A Member of the European Parliament (MEP) and supporter of the See Me Save Me campaign launched by the family of Eilidh Cairns, the cyclist killed by a lorry in London’s Notting Hill Gate in February 2009, is urging the European Commission to take action and implement safety measures on HGVs to increase the safety of cyclists on the road.
In March this year, Fiona Hall, Liberal Democrat MEP for North East England, Eilidh’s home region and where her family still lives, managed to gain the support of more than half of her fellow MEPs for a Written Declaration proposing that HGVs be fitted with cameras and sensors to remove the driver’s blind spot, and prevent thousands of collisions each year.
After being passed by MEPs, the onus passed to the European Commission to draw up proposals as to how such changes might be brought into force throughout Europe.
However, despite MEPs again highlighting HGV safety this week as one of the points they recommended in the Koch report, the European Commission has postponed its own report on the issue until the end of this year, prompting Ms Hall’s call to action.
“The will of Parliament could not be any clearer,” she told the Northumberland Gazette.
“MEPs have twice backed action to eliminate the blind-spots that cause thousands of deaths and serious injuries every year.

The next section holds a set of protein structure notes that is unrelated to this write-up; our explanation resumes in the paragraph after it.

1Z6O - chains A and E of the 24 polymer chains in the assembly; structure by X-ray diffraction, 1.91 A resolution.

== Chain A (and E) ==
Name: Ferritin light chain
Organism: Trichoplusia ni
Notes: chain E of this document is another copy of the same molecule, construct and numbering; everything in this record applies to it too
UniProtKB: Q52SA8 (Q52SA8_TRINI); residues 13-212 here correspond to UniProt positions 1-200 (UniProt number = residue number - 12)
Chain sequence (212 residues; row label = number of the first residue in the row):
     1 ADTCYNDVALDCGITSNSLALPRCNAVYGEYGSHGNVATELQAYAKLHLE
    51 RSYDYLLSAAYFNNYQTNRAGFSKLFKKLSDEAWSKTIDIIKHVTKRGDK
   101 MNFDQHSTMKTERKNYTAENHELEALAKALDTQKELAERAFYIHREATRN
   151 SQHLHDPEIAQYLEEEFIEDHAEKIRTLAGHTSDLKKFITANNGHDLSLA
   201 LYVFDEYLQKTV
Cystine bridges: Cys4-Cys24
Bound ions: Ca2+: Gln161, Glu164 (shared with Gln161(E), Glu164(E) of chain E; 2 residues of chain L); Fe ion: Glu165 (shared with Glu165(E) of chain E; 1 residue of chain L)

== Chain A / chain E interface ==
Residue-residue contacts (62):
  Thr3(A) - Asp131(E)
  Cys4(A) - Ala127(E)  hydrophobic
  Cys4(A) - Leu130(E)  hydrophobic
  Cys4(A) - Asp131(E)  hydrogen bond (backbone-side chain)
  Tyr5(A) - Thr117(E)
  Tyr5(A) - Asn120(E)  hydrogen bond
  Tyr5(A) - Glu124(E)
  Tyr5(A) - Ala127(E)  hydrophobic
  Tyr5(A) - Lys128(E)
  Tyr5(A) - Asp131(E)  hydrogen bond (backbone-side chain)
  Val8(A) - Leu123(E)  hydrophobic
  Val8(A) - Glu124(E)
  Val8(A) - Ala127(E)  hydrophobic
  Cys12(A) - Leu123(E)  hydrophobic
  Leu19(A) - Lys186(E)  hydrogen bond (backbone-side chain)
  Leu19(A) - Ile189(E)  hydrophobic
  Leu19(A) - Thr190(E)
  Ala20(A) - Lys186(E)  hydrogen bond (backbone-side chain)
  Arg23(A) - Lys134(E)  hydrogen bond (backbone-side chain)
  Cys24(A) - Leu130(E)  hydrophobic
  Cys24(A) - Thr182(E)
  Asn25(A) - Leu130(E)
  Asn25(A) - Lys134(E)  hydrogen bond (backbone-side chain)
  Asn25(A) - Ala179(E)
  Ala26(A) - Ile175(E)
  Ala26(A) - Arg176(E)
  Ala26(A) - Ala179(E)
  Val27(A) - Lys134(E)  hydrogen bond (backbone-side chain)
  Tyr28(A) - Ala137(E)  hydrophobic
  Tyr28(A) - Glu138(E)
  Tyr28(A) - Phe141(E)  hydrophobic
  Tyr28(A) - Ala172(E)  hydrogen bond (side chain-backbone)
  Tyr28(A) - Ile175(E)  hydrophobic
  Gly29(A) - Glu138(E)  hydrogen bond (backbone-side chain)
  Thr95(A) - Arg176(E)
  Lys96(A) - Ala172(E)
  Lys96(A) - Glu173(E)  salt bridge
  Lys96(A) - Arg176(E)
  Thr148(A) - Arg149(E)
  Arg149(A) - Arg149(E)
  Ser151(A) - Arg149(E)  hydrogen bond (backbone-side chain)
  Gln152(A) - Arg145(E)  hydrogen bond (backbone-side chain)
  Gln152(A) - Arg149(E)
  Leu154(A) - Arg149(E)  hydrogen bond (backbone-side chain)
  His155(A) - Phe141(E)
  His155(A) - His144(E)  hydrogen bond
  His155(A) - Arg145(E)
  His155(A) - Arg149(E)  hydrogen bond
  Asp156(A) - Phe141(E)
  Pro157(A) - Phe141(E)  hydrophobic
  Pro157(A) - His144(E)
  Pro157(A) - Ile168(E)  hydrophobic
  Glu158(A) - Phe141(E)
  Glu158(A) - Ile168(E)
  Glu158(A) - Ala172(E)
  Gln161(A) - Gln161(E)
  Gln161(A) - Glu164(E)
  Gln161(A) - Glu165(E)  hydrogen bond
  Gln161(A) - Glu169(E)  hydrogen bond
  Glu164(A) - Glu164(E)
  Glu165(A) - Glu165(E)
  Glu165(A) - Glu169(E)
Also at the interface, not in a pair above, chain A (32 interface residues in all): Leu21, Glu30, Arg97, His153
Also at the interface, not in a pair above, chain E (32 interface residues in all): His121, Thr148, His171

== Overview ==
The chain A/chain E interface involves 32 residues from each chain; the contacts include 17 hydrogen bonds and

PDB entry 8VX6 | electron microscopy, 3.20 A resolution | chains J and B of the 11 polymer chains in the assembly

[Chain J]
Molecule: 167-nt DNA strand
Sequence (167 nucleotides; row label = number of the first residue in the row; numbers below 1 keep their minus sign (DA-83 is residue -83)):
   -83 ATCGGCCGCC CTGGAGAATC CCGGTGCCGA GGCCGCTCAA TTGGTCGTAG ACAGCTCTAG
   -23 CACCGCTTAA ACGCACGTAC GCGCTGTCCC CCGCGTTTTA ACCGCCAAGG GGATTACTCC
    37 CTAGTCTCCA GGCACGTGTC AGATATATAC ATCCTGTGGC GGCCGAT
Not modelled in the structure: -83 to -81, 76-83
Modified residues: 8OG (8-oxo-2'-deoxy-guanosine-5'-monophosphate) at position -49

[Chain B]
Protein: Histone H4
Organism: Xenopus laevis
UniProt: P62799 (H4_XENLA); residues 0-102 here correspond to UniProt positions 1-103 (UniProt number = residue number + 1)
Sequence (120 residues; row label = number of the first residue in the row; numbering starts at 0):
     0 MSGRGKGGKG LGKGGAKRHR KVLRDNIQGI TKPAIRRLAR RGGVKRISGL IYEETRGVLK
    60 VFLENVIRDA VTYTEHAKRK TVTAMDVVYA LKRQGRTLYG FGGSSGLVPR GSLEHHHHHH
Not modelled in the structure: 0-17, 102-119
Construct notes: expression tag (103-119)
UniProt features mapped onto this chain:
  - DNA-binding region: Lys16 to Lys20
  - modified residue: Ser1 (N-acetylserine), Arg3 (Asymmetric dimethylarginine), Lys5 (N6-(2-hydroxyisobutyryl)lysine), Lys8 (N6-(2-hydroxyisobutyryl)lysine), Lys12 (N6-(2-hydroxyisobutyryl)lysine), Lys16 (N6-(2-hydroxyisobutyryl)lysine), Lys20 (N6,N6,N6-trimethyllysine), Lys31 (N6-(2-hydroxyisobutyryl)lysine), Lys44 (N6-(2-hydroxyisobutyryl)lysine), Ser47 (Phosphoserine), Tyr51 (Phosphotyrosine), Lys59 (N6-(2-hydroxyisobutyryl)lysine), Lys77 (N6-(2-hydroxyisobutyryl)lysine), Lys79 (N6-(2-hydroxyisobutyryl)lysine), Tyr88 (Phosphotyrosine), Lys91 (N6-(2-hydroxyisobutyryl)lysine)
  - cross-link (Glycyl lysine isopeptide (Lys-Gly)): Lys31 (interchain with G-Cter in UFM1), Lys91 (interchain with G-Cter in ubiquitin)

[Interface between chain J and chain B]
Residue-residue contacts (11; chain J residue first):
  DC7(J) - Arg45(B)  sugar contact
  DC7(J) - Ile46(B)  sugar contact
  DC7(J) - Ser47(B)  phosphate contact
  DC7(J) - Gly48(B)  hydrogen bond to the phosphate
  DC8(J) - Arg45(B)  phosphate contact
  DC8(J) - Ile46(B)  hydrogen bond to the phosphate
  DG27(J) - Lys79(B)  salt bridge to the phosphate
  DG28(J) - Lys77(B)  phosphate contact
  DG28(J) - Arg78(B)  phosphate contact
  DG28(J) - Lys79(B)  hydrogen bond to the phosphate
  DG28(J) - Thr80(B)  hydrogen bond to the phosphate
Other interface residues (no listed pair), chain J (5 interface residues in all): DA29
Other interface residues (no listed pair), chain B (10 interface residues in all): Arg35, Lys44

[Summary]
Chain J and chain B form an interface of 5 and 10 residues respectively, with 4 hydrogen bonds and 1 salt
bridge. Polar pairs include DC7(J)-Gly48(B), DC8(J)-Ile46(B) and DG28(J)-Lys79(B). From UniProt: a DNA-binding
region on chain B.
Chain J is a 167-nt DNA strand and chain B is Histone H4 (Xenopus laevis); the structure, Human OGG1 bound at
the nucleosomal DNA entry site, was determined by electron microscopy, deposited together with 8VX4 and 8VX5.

“The Commission promised a response after the summer and now they are delaying until the end of the year. This is an important issue which requires urgent action.
“I will be writing to the Commission to press for a more speedy response. The solution to this blind-spot problem – sensors and cameras on vehicles – is available and affordable now, there is no good reason for delay.”
In Westminster, meanwhile, Elidh’s family’s MP, Sir Alan Beith, introduced a bill under the Ten Minute Rule in May calling for all lorries to be fitted with cameras and sensors, which obtained unanimous support from MPs. The Bill will have its second reading on 25 November.
Eildih’s mother Heather told the newspaper: “We expected this to be a long process, but we are absolutely delighted that progress is being made, albeit slowly.
“Two more cyclists were killed this week, which shows just how important this issue is,” she added. “We must see this through.”
Born in Scotland, Simon moved to London aged seven and now lives in the Oxfordshire Cotswolds with his miniature schnauzer, Elodie. He fell in love with cycling one Saturday morning in 1994 while living in Italy when Milan-San Remo went past his front door. A daily cycle commuter in London back before riding to work started to boom, he's been news editor at road.cc since 2009. Handily for work, he speaks French and Italian. He doesn't get to ride his Colnago as often as he'd like, and freely admits he's much more adept at cooking than fettling with bikes.